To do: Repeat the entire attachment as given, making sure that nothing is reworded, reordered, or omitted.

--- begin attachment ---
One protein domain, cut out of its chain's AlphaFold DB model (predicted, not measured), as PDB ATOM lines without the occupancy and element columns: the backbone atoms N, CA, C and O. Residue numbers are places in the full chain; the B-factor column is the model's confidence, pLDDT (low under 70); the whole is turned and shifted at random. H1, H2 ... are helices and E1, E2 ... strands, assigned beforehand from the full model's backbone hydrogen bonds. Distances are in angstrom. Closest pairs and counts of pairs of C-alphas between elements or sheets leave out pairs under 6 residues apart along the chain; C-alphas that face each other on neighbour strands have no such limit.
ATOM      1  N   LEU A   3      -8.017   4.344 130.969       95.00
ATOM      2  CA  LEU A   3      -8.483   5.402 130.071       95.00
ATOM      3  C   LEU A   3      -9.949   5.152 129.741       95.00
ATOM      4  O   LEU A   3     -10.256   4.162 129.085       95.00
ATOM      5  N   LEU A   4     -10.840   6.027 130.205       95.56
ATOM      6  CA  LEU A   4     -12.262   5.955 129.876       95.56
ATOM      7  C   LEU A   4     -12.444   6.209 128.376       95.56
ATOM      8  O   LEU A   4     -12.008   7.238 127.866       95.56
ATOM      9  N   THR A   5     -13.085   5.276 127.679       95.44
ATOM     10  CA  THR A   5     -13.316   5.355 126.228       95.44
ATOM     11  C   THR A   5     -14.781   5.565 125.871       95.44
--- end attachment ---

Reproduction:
One protein domain, cut out of its chain's AlphaFold DB model (predicted, not measured), as PDB ATOM lines without the occupancy and element columns: the backbone atoms N, CA, C and O. Residue numbers are places in the full chain; the B-factor column is the model's confidence, pLDDT (low under 70); the whole is turned and shifted at random. H1, H2 ... are helices and E1, E2 ... strands, assigned beforehand from the full model's backbone hydrogen bonds. Distances are in angstrom. Closest pairs and counts of pairs of C-alphas between elements or sheets leave out pairs under 6 residues apart along the chain; C-alphas that face each other on neighbour strands have no such limit.
ATOM      1  N   LEU A   3      -8.017   4.344 130.969       95.00
ATOM      2  CA  LEU A   3      -8.483   5.402 130.071       95.00
ATOM      3  C   LEU A   3      -9.949   5.152 129.741       95.00
ATOM      4  O   LEU A   3     -10.256   4.162 129.085       95.00
ATOM      5  N   LEU A   4     -10.840   6.027 130.205       95.56
ATOM      6  CA  LEU A   4     -12.262   5.955 129.876       95.56
ATOM      7  C   LEU A   4     -12.444   6.209 128.376       95.56
ATOM      8  O   LEU A   4     -12.008   7.238 127.866       95.56
ATOM      9  N   THR A   5     -13.085   5.276 127.679       95.44
ATOM     10  CA  THR A   5     -13.316   5.355 126.228       95.44
ATOM     11  C   THR A   5     -14.781   5.565 125.871       95.44